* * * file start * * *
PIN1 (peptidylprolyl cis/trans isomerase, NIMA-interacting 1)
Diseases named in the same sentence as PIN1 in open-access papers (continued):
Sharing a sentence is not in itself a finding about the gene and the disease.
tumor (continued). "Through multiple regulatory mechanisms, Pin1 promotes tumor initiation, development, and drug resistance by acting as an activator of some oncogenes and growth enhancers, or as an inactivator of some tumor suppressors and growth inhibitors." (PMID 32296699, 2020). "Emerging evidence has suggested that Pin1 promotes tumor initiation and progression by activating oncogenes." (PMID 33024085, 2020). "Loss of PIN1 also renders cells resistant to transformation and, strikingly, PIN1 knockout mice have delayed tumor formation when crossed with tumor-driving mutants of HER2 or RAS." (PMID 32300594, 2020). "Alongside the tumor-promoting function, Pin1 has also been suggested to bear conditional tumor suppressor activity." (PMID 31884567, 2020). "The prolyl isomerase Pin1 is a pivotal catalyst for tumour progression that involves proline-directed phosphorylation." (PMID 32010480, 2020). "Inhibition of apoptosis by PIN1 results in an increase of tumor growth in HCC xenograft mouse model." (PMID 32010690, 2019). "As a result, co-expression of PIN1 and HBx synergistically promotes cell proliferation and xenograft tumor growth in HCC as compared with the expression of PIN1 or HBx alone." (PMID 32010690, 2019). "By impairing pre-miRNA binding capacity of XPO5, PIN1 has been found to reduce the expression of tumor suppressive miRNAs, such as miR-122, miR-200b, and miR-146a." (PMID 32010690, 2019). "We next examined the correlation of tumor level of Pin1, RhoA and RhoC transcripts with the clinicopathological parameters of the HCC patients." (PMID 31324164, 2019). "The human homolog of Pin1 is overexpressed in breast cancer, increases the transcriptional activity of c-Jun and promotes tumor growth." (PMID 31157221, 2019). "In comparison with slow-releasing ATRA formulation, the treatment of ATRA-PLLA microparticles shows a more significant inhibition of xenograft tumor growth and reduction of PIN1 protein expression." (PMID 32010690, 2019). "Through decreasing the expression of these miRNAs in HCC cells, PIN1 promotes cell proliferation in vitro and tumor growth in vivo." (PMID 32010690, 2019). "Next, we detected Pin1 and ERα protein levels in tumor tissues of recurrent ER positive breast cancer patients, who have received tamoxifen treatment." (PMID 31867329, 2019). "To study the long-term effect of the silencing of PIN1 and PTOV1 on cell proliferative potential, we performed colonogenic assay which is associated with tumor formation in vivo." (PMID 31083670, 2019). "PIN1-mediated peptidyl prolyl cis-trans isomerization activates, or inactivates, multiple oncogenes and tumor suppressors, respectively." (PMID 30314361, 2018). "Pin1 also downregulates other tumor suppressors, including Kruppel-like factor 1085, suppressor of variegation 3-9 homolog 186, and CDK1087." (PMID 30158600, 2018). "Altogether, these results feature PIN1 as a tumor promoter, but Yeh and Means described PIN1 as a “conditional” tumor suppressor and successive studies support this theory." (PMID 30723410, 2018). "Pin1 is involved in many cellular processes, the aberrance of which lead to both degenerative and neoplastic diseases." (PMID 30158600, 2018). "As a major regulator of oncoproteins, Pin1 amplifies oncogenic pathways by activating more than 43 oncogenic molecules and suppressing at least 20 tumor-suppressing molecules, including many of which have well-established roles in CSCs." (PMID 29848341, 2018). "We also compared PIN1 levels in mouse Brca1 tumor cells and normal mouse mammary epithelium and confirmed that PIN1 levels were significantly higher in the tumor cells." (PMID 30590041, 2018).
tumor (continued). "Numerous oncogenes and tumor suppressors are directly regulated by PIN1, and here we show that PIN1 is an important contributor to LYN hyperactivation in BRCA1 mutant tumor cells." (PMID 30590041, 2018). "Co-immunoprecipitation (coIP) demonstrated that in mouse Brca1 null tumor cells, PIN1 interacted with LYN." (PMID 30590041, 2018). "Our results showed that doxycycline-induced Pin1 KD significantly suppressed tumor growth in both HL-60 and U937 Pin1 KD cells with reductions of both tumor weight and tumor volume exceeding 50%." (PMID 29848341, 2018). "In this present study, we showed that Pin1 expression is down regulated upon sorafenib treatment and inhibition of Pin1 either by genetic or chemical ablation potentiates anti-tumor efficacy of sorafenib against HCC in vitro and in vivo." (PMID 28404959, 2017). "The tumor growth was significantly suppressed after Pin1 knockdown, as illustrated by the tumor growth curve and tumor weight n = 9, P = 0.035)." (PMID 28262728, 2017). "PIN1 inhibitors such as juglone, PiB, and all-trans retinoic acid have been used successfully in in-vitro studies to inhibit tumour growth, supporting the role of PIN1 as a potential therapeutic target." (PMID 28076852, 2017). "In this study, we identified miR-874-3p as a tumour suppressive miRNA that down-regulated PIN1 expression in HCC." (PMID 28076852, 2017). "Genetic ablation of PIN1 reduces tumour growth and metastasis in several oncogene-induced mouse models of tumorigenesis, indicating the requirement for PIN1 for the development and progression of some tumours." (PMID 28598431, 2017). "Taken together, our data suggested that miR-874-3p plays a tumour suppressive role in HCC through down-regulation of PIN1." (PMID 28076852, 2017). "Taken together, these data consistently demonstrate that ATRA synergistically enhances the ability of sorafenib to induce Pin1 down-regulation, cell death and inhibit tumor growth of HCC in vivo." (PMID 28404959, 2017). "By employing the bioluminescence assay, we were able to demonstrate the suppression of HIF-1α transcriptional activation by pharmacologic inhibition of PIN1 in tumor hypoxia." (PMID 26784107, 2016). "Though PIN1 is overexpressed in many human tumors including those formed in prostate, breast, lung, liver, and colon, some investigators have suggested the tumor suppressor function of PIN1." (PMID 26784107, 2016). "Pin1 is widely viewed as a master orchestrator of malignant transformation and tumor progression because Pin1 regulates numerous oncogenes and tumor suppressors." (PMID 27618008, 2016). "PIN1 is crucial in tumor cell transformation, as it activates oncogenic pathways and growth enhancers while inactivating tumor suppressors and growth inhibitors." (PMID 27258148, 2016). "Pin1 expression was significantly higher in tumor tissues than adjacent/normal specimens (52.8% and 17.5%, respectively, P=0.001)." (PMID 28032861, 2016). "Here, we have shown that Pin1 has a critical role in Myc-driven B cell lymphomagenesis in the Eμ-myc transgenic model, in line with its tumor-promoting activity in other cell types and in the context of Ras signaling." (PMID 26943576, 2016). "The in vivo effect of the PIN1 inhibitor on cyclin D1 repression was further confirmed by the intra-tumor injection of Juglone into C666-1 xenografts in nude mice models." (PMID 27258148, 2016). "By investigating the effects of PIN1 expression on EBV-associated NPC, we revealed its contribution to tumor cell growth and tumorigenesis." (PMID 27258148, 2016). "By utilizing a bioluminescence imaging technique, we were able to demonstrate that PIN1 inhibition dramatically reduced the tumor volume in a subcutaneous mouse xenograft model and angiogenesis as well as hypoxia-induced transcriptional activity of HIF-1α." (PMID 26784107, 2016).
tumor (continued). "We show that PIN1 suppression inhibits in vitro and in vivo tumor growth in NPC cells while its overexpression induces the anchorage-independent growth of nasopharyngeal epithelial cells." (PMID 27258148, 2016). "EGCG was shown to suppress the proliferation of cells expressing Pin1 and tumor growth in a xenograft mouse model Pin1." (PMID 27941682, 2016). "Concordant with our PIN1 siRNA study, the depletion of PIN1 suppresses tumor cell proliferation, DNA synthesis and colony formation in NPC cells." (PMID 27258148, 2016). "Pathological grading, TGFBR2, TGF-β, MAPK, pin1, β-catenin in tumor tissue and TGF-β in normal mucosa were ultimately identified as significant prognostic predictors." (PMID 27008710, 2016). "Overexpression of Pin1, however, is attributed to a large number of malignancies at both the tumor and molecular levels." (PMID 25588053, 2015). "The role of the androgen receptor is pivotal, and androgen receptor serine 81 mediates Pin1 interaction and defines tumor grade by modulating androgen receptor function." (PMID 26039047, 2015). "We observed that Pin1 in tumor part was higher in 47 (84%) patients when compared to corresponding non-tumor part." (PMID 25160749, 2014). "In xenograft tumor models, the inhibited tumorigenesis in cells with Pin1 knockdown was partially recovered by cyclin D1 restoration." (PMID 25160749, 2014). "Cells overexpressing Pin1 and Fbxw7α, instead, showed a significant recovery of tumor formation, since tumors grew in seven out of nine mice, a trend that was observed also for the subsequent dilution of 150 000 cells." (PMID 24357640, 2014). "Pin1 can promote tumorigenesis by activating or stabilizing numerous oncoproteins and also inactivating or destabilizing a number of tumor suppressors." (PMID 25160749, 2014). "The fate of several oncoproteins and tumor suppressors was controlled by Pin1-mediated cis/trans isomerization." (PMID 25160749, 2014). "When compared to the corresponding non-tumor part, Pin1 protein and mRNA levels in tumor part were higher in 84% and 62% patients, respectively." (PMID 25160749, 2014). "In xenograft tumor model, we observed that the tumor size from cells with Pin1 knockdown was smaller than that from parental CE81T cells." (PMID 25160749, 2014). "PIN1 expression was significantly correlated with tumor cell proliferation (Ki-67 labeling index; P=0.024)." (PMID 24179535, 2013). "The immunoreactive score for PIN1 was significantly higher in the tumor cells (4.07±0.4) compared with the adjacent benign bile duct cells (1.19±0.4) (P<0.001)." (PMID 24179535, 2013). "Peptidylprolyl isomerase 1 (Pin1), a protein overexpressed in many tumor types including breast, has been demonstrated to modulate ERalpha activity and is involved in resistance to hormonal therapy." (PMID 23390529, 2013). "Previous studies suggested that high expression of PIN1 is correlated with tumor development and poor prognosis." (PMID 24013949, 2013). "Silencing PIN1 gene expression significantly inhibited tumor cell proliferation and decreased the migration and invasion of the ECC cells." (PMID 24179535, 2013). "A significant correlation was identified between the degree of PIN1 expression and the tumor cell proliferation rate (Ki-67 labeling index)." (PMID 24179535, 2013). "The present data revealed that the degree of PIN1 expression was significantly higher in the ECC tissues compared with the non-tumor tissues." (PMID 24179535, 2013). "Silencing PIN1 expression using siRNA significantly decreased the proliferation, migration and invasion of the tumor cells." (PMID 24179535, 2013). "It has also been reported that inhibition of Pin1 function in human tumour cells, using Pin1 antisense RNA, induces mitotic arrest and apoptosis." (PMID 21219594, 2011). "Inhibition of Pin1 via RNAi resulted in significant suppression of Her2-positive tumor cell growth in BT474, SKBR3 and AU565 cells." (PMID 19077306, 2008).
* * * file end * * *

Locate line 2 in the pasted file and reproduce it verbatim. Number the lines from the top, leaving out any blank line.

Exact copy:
Diseases named in the same sentence as PIN1 in open-access papers (continued):